Aransas National Wildlife Refuge is near here.  I got the location of where they are currently feeding the whooping cranes that live there, so I am hoping to be able to stop by on my way north in a few days.  It would be incredibly exciting to see some whooping cranes close up!!  Apparently, there was a red tide a while back that killed a lot of the shrimp the cranes feed on, so they are feeding them because they are much too rare to let them starve.  

3/31 Drive to Padre Island National Seashore

Slept in and then headed down to Padre Island, about 20 miles away.  The two barrier islands, Mustang and Padre, are connected by a bridge, and there are only a few houses and shops in between as so much of this land is protected.  There are no trees on Padre Island, just a lot of low dunes covered with vegetation, as you can see from this photo.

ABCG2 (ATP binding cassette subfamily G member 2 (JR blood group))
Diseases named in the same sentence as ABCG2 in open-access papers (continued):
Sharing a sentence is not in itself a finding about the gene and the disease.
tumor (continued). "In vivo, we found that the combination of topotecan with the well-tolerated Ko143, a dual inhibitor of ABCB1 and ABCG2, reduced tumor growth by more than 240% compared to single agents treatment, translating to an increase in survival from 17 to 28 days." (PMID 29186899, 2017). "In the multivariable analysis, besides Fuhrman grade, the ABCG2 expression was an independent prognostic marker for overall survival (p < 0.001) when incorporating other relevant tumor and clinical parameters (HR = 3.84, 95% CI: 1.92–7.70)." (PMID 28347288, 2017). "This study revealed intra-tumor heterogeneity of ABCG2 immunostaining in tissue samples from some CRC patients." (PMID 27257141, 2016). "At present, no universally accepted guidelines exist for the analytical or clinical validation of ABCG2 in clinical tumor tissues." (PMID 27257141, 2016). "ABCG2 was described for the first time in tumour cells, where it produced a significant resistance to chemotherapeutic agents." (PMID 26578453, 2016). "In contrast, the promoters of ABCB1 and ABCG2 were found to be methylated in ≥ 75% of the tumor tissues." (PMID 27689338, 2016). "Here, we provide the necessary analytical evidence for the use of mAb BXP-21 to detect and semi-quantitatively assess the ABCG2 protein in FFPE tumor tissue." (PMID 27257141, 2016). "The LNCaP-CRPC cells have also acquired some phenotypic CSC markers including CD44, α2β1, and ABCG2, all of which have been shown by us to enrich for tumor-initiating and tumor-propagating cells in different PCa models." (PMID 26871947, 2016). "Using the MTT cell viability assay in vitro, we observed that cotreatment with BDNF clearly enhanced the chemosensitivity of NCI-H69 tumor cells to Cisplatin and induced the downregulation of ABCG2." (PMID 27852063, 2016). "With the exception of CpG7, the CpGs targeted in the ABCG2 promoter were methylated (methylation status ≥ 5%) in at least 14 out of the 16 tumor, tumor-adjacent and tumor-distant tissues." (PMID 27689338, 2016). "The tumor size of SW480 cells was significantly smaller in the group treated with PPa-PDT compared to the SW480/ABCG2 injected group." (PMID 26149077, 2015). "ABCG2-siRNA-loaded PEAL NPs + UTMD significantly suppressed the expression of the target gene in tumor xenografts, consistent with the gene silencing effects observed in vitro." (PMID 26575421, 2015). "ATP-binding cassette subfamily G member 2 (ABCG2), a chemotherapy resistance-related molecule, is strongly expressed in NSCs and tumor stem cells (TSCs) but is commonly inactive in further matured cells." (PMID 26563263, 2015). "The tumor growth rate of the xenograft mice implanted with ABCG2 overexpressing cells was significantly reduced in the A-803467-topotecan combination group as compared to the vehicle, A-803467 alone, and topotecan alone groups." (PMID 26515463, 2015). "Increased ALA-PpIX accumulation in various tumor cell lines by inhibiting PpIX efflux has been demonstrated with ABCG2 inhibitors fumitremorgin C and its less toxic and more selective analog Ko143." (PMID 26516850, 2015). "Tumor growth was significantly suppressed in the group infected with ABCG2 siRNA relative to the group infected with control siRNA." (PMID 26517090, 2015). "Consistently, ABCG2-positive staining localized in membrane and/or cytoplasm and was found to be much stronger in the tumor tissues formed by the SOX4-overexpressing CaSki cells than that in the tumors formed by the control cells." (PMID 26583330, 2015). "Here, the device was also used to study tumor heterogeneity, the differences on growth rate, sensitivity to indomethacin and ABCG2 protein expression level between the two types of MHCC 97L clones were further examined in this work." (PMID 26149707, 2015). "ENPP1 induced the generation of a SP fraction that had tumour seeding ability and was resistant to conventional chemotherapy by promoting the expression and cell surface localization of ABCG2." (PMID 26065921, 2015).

The highway dead ends at the visitor center and beach area.  Past this point, you can drive on the hard beach, but it is not something I would want to do.  The island goes on for about 15 miles or so past this point.  Here are a few photos taken around the visitor center.

This photo of the parking lot as seen from the observation deck, there is a lot of nothing surrounding this area! 

Where it is dry and has blown, the sand is soft and white.

The sand is damp closer to the water, with a lot of seaweed and other stuff that has floated in.

There was an oil spill about 10 days ago in Galveston Harbor, which is about 150 miles away, but there are crews in the area doing clean-up.  If you look very carefully at this photo, you can see some black dots.  (I will make this one bigger so you can see them.)  The dots are as large as a centimeter in diameter and as small as maybe a tenth that size.  You cannot pick them up because they are liquid and sort of melt in your hand. 

Here is a close-up of one of the globules.
So far, the birds look OK, but time will tell.  At least I did not see any obviously oiled birds.  This area is a major bird sanctuary and fly-over place, but a lot of them stick to the ponds and estuary areas, not the coast. 
And here is a nasty Portuguese Man-o-War.  You do not want to step on this guy. 



3/30 Galveston to Mustang Island